Eckersley: Rivera the "Best Ever"
"Hopefully, Mariano will learn from it," Showalter said.
More than a decade later, yep, he's done OK. World Series MVP, four championship rings and now 400 saves. Pretty good for a guy who throws only one pitch.
"The best ever, no doubt it," Dennis Eckersley said Monday.
High praise from the lone reliever to make it into the Hall of Fame on his first try. See any similarities, Eck?
"No comparison!" he said. "I didn't have the stuff he did. Not at all. I've been blowing his horn for years. He's electric."
Put it this way: Put the New York Yankees' ace closer on the Atlanta Braves from the start of his career, and they're probably a dynasty rather than a postseason disappointment.
Instead, Chipper Jones was reduced to chuckling in the dugout as he watched Rivera's cut fastball break three of Ryan Klesko's bats while finishing off a 1999 Series sweep against Atlanta.
"He has the single best pitch ever in the game," Chicago White Sox slugger Jim Thome said. "A lot of guys, you can make some adjustments. But not with that cutter."
Said Eckersley: "I mean, those left-handed hitters know what's coming and he still eats them up. How does he do that?"
And while Metallica's "Enter Sandman" is Rivera's signature song, he has another trademark sound at Yankee Stadium: the cracking of Louisville Sluggers.
Be it the Mariners in May or the Mets in October, Rivera sees each opponent as an opportunity.
"Every time I go out there, it's business," Rivera said.
The 36-year-old Rivera has done it enough since becoming a full-time reliever in 1996 that his place at the Hall of Fame is set.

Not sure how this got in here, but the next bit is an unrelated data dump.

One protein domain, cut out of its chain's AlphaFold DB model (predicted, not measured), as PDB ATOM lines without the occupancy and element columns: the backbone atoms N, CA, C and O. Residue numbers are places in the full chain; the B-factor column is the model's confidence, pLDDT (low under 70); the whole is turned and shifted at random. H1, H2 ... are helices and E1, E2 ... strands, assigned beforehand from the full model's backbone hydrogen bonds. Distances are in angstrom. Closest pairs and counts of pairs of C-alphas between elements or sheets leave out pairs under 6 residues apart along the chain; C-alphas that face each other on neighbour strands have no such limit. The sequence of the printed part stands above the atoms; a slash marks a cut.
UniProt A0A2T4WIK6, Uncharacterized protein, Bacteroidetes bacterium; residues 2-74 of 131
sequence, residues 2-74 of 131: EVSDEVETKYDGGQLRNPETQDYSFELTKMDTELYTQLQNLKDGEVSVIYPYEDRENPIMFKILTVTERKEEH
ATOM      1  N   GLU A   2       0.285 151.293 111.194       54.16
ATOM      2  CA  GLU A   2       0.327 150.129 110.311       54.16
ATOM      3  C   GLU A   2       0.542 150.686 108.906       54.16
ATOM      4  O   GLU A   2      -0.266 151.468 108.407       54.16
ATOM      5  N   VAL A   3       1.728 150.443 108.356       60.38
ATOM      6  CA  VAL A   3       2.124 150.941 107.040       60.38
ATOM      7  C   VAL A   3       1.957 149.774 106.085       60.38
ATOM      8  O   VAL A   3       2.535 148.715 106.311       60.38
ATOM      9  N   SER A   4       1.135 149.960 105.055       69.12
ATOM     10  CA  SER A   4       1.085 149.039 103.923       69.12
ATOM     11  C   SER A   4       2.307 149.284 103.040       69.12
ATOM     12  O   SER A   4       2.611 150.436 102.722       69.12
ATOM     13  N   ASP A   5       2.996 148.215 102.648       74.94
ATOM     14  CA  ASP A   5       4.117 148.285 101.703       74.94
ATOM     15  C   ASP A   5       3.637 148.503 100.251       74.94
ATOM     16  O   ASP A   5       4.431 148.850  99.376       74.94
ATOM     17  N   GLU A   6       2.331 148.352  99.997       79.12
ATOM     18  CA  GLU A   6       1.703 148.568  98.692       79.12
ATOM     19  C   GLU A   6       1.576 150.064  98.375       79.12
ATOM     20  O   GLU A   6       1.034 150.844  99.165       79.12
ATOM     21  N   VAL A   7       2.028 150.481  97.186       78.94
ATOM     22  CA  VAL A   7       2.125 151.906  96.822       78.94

Bruce Sutter is being enshrined this month after getting elected on his 13th attempt. Like many other successful relievers, Sutter had to wait while Hall voters struggled to determine who belonged.
Lee Smith, who holds the career saves record with 478, has barely gotten 40 percent in his three elections. There's no guarantee that Trevor Hoffman would breeze in if he sets the mark.
Rivera, though, is the very definition of a Cooperstown closer.
"You don't even have to look up his numbers," said Hall voter Paul Hoynes of The Plain Dealer in Cleveland. "You don't need to go to 'The Baseball Encyclopedia.' We've all seen what he's done.
"You know it when you see it. This guy is a first-ballot Hall of Famer," he said.
Being on the Yankees has helped, certainly.
"He's playing with a great club, but he's a great closer," St. Louis manager Tony La Russa said. "They've given him a lot of opportunities over the years."
Of course, Rivera is not automatic. While he's posted a record 34 saves in the postseason, he's blown three memorable chances.
The Boston Red Sox got him in Game 4 of the 2004 ALCS. Arizona's Luis Gonzalez nicked him in the ninth inning of Game 7 in the 2001 World Series. And Sandy Alomar Jr. tagged him in the 1997 playoffs.
That said, Yankees fans still love him. It's a no-brainer, in fact. Wouldn't trade him for anyone. Think anybody felt that way about Armando Benitez or Byung-Hyun Kim?
Then again, it wasn't easy for Rivera at the beginning.
Rivera made his big league debut in May 1995 as a spot starter for injured Jimmy Key and, after striking out his first two hitters, got hit hard. The California Angels tagged him for five runs in 3 1-3 innings of a 10-0 loss.
Rivera bounced around the rotation the rest of the year, and Showalter opined that minor league stats don't necessarily translate into major league success. Yet following an impressive outing, Rivera showed that he believed in himself.
"There is no doubt in my mind," he said. "I know I can pitch here."
Jim Edmonds figured the same thing. The St. Louis star played in Rivera's debut and struck out his first two times up. The next at-bat, Edmonds hit a three-run homer off the rookie.
"I do remember that. He was throwing hard," Edmonds said before the Cardinals played Atlanta. "I always thought he'd be good."